Imágenes de páginas
PDF

From Aroer to Nebo, and the wild
Of southmost Abarim: in Hesebon
And Horonáim, Seon's realm, beyond
The flowery dale of Sibma clad with vines,
And Eleale, to the Asphaltic pool;
Peor his other name, when he enticed
Israel in Sittim, on their march from Nile,
To do him wanton rites, which cost them woe.
Yet thence his lustful orgies he enlarged
Ev'n to that hill of scandal, by the grove
Of Moloch homicide, lust hard by hate;
Till good Josiah drove them thence to hell.
With these came they, wbo, from the bordering food
Of old Euphrates to the brook that parts
Ægypt from Syrian ground, had general names
Of Baälim and Ashtaroth, those male,
These feminine: for spirits, when they please,
Can either sex assume, or both; so soft
And uncompounded is their essence pure;
Not tied or manacled with joint or limb,
Nor founded on the brittle strength of bones,
Like cumbrous flesh; but in what shape they choose,
Dilated or condensed, bright or obscure,
Can execute their aery purposes,
And works of love or enmity fulfil.
For those the race of Israel oft forsook
Their Living Strength, and unfrequented left
His righteous altar, bowing lowly down
To bestial gods; for which their heads as low
Bow'd down in battel, sunk before the spear
Of despicable fues. With these in troop
Came Astoreth, whom the Phænicians call'd
Astarte, queen of heaven, with crescent horns;
To whose bright image nightly by the moon
Sidonian virgins paid their vows and songs;
In Sion also not unsung, where stood

1. froin them by of the Monte verifica " The poet's" mo

Aroer is a town on the north side of the Baal-peor; see Numb. xxv.3. The hill of river Arnon: Abarim a ridge of moun-scandal, the same as that opprobrious hill. tajns east of the northern part of the 417. Lust hard by hate. * What a fine Dead Sea and the lower Jordan, from one moral sentiment has Milton here intro of the highest peaks of which, Mount duced, and couched in half a verse."Nebo, Moses surveyed the promised land. TUYER. “The poet's moral is exactly I-srbon or Heshbim is a city of the Moate verified in the incestuous and cruel conites taken from them by Sihon king of | duct of Amnon towards Tamar; 2 Sam. the Amnonites; Numb.xxi. 26. Iluronaim, xiii. 15. The hemistich is a fine commenanother city of the Moabites, mentioned tary on the passage."--TODD. in Isaiah xv. 5. and Jer. xlviii. 3,5. Sib 422. Baülim und Ashtaroth were the mui, near Heshbon. (Isaiah xvi. 8) was general names of the gods and goldesreg famous for its vineyards. Eleülé a little of Syria and Palestine: they are supposed town north of Heshbon, The Asphaltic to mean the sun and the host of heaven. pool is the Dead Sea, so called from the 438. Astoreth was the goddess of the Asphallus or bitumen abounding in it. Phorpicians, and under whose name the Sillim (mentioned in Numbers xxv. 1) is moon was adored. Solomon built her a where the Israelites formed their last temple on the mount of Olives, hence encampment before crossing the Jordan. called the offensire mountain. 2 Kings For the other name of Chemos ; namely, ' xxiii. 13.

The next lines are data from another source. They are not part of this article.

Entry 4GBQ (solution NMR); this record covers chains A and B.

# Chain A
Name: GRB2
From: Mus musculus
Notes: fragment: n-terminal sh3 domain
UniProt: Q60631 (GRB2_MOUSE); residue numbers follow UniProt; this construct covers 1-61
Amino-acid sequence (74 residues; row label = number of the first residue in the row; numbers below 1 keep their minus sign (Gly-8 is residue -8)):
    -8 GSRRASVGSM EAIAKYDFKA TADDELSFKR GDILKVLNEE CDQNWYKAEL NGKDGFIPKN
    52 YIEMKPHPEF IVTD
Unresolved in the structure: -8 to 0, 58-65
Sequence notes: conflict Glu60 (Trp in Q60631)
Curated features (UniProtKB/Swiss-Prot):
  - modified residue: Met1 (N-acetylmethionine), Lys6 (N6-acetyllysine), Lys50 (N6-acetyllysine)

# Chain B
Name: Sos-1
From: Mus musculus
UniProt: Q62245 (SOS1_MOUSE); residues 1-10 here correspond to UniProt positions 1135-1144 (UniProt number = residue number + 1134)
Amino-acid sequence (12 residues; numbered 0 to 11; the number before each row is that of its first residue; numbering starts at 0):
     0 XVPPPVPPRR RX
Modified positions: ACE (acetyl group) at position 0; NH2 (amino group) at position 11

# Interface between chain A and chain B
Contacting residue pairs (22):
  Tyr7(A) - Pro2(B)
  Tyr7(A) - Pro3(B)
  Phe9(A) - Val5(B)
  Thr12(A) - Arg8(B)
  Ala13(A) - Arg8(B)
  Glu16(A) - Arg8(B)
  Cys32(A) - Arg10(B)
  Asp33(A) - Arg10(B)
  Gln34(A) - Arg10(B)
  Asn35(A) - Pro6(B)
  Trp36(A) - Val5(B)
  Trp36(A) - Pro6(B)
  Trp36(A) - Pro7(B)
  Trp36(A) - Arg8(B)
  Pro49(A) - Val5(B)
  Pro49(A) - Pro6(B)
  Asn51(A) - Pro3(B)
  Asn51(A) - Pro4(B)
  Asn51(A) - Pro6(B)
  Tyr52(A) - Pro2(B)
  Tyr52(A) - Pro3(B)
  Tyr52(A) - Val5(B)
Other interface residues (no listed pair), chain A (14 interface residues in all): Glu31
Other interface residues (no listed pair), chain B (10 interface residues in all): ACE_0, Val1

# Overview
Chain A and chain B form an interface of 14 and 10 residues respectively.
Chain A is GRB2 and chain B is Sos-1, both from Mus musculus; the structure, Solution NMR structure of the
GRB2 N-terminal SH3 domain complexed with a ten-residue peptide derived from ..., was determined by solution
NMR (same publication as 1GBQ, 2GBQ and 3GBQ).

Her temple on the offensive mountain, built
By that uxorious king, whose heart, though large,
Beguiled by fair idolatresses, fell
To idols foul. Thammuz came next behind,
Whose annual wound in Lebanon allured
The Syrian damsels to lament his fate
In amorous ditties, all a summer's day;